We must read with very different filters.  This is what I read: ” culture makes it easy” … “officers don’t care about their work” … “being treated badly” … “which prompts them to steal”  If this isn’t a cause-effect argument, then I don’t know what one looks like.

        I stand by what I said, unless you can demonstrate otherwise.

        1.  There’s a fine line between “justification” and “explanation.”  Typically, that line is “a justification is an explanation that I reject for completely irrelevant reasons.”

          1. Doncha know that crime is higher in impoverished areas because the people have a natural predilection toward thievery and immorality?

          2.  Part of the reason that crime is higher in impoverished areas is that the wealthy manage to get the laws passes in such a way that when THEY steal, it isn’t a crime: How many banksters ended up in jail after they sold fraudulent securities?

    2. Thieves steal, regardless of accountability, conditions or all the rest.

      Accountability and conditions have a profound impact on how many people within an organization will indulge their least-ethical instincts. See also: Abu Ghraib.

    3. Your perception of human nature is a bit cut n dried. It’s a better definition of, say, a toggle switch or a drawer than a person, unless you consider the contents of the drawer with the drawer, then your perception would fail.

    4. So you don’t think circumstances affect behavior?  Did you realize there’s a few thousand years of historical evidence suggesting that you’re wrong?

      1. “So you don’t think circumstances affect behavior?”

        I love the strawman.  It’s probably the most popular form of logical fallacy in political discourse today.  All the pundits are doing it — on the right, on the left, and now you’re doing it too.  If you can show me where I said circumstances don’t effect behavior, I’ll apologize.

        Otherwise I’ll go with what I actually argued: people will use use virtually any circumstance to justify their behavior.  This is such an example, and it’s crap — just like strawman arguments.

        Take a look at the issues: This guy’s in a crappy job that he hates and he “imagines” others do the same. Say for the sake of argument it’s true: the conditions are lousey; the pay is bad; and travelers treat you like shit.

        Will these circumstances affect most people? Absolutely! But what behavior can be reasonably accepted as an “effect” of the conditions?
        You dread going to work — is that a reasonable effect?
        I say, “yes.”
        You feel depressed — is that a reasonable effect?
        I say, “yes.”
        You don’t have a great attitude at work and you slow down a bit — is that a reasonable effect?
        I say, “yes.”
        You quit and get another job — is that a reasonable effect?
        I say, “yes.”
        You steal $30,000 worth of other people’s property and blame the TSA, the culture and the work environment — is that a reasonable effect?
        I say, “you have to be out of your tiny mind to think I am going to swallow that.”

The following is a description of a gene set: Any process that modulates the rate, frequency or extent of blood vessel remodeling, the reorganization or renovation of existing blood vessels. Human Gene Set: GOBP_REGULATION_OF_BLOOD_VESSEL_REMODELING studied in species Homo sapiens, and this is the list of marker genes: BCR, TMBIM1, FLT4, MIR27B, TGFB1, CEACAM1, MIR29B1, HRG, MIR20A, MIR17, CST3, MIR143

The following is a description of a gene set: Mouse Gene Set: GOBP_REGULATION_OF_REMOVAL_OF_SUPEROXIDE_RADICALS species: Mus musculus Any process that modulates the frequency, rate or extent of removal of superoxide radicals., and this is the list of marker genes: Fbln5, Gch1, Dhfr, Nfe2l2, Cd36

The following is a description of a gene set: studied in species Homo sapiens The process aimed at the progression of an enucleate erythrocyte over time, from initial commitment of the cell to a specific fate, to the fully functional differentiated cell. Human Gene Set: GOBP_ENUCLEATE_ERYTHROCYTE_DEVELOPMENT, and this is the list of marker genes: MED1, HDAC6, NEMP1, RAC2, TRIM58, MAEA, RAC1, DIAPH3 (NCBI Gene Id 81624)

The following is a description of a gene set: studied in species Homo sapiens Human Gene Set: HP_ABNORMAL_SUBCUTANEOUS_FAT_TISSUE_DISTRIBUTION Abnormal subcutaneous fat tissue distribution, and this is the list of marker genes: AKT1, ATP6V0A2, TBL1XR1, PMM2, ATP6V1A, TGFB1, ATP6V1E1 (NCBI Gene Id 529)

1. Thieves steal, regardless of accountability, conditions or all the rest.

          No strawman, buddy.  It’s what you said.  This sentence clearly implies that “accountability, conditions or all the rest” have no impact on whether people steal or how much.

          Twist the meaning as much as you want, but even if I want to be charitable to your position you’re trying to blame me for your poor communication skills.

          Please bear in mind that this isn’t a moral argument I’m making. I’m not “justifying” anything. The notion that talking about factual preconditions for unethical behavior is “justifying” anything is itself a straw man.

          Edit: Still waiting on my apology, by the way.

          1. Hmm.  Let’s see where your argument falls apart:

            1) You quote my post: “Thieves steal, regardless of accountability, conditions or all the rest.”

            2) You then immediately misquote it as you try to thrash your way through the weeds: “This sentence clearly implies that “accountability, conditions or all the rest” have no impact on whether people steal or how much.”

            Not only does it not imply that, it actually says something quite different.  I said “thieves steal”, not “people steal.”  There’s a very big difference.  In making this mistake, you mischaracterize my original post, which by defenition is a strawman argument.  

            per Wikipedia:
            A straw man, known in the UK as an Aunt Sally, is a type of argument and is an informal fallacy based on misrepresentation of an opponent’s position.

            I’m sorry you don’t get it.
            I’m also sorry that you tried to turn what could have been an enjoyable discussion of ideas into a zero-sum game.

          2. So, if I may paraphrase your argument: “I wasn’t actually making a point.  I was actually just stating a tautology.  By definition, thieves steal.”  Congratulations, that’s the most pathetic argument I’ve seen in months.

            Again, don’t blame me for your poor communication skills.

  14. There are all manor of unintended consequences when you take away peoples rights. How many car stereos would mysteriously go missing if the state police could search and impound any car without probable cause or a warrant? How many TVs and other electronics would disappear if local cops had unfettered access to every home in their jurisdiction?

  15. dear people of the US, please explain to me: with those levels of TSA assclownery, why do you continue to insist on flying? VOTE WITH YR BL**DY FEET FOR GODS SAKE!!